Moses had had it up to here.
The Israelites' continual complaining and rebellion and lack of faith had been a heavy burden. Now they were standing in front of their tents weeping. Why? Because the food they were eating was boring. "We remember the fish we ate in Egypt that cost nothing, the cucumbers, the melons, the leeks, the onions, and the garlic. But now our strength is dried up, and there is nothing at all but this manna to look at" (Numbers 11:5-6).
They wanted to eat meat.
Moses was beside himself. No people had experienced God so near to them or had him provide so directly for them. God had humbled Pharaoh to the ground and walked them all through the Red Sea. His pillar was with them day and night. They were eating miracle bread every day, for God's sake (literally)! And now they are going to cry because they are bored with the menu?
God’s righteous anger burned around the edges of the camp. And the people responded with just more complaining to and about Moses.
All Moses had ever done was work hard trying to fulfill God’s call to care for and lead them. But all they ever seemed to want whenever things got hard was to find a new leader and return to Egyptian slavery.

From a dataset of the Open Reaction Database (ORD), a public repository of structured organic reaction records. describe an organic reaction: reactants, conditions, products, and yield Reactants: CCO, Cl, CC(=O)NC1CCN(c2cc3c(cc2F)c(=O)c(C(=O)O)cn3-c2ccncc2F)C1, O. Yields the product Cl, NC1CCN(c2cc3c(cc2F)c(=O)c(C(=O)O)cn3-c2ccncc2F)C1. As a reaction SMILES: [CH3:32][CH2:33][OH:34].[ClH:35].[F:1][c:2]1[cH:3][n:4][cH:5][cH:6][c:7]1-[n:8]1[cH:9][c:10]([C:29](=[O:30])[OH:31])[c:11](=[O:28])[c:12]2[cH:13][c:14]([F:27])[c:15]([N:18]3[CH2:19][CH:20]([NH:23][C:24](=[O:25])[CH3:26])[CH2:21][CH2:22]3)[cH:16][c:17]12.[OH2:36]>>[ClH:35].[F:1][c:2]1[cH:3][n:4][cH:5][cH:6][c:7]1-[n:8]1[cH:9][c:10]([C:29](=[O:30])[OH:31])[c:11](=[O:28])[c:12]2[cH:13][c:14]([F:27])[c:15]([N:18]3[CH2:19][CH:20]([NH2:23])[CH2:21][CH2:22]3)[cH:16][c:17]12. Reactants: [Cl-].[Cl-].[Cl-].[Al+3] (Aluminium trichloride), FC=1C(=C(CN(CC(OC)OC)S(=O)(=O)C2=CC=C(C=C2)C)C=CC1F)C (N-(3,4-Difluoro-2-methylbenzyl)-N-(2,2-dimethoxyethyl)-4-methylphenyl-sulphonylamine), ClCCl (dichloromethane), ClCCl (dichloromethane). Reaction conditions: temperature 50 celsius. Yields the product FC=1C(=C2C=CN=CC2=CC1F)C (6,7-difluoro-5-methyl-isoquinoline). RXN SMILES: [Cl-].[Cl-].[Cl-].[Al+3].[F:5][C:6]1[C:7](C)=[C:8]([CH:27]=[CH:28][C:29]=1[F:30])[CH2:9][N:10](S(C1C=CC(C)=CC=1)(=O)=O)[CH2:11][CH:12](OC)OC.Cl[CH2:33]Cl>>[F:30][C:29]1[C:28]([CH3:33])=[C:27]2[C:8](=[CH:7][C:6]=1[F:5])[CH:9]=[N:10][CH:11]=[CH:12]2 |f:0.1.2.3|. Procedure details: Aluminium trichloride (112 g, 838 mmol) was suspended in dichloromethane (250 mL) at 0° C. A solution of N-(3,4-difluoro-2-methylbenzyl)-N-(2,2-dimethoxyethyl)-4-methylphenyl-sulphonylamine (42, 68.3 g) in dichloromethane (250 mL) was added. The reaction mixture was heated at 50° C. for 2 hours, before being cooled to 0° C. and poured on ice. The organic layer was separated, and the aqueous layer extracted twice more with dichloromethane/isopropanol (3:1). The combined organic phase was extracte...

So Moses prayed in exasperation, "If you are going to treat me like this, kill me at once, if I find favor in your sight, that I may not see my wretchedness" (Numbers 11:15).
Numbers 11 is a reminder that spiritual leadership is hard work.
It is also a reminder that we too are tempted to quickly grumble over unfulfilled cravings, inconveniences, and difficulties in the face of God’s overwhelming grace.
At this moment is your pastor(s) more aware of your encouragement or your criticism? Are you more a cause of joy to him, or might you be tempting him to pray, “Kill me at once!”?
Hebrews 13:17 tells us, “Obey your leaders and submit to them, for they are keeping watch over your souls, as those who will have to give an account. Let them do this with joy and not with groaning, for that would be of no advantage to you.”
Maybe this would be a good time to express gratitude for and encourage someone who is laboring hard to care for your soul.